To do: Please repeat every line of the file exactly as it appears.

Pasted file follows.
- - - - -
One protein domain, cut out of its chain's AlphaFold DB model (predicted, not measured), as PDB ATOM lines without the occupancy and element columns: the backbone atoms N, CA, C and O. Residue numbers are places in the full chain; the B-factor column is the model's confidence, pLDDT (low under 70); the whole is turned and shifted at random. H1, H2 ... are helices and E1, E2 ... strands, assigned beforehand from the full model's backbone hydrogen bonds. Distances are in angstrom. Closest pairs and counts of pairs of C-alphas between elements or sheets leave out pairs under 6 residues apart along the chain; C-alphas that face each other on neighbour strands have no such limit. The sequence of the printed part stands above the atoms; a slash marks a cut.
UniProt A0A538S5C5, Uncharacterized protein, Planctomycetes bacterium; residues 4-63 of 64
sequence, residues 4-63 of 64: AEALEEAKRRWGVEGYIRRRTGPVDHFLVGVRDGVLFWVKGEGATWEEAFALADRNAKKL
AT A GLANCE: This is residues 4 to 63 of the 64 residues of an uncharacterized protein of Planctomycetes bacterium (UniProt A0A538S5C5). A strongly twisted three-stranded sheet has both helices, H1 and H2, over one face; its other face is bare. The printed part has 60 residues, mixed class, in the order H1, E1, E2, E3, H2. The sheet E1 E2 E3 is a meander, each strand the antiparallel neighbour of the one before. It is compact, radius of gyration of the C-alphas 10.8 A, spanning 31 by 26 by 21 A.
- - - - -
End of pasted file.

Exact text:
One protein domain, cut out of its chain's AlphaFold DB model (predicted, not measured), as PDB ATOM lines without the occupancy and element columns: the backbone atoms N, CA, C and O. Residue numbers are places in the full chain; the B-factor column is the model's confidence, pLDDT (low under 70); the whole is turned and shifted at random. H1, H2 ... are helices and E1, E2 ... strands, assigned beforehand from the full model's backbone hydrogen bonds. Distances are in angstrom. Closest pairs and counts of pairs of C-alphas between elements or sheets leave out pairs under 6 residues apart along the chain; C-alphas that face each other on neighbour strands have no such limit. The sequence of the printed part stands above the atoms; a slash marks a cut.
UniProt A0A538S5C5, Uncharacterized protein, Planctomycetes bacterium; residues 4-63 of 64
sequence, residues 4-63 of 64: AEALEEAKRRWGVEGYIRRRTGPVDHFLVGVRDGVLFWVKGEGATWEEAFALADRNAKKL
AT A GLANCE: This is residues 4 to 63 of the 64 residues of an uncharacterized protein of Planctomycetes bacterium (UniProt A0A538S5C5). A strongly twisted three-stranded sheet has both helices, H1 and H2, over one face; its other face is bare. The printed part has 60 residues, mixed class, in the order H1, E1, E2, E3, H2. The sheet E1 E2 E3 is a meander, each strand the antiparallel neighbour of the one before. It is compact, radius of gyration of the C-alphas 10.8 A, spanning 31 by 26 by 21 A.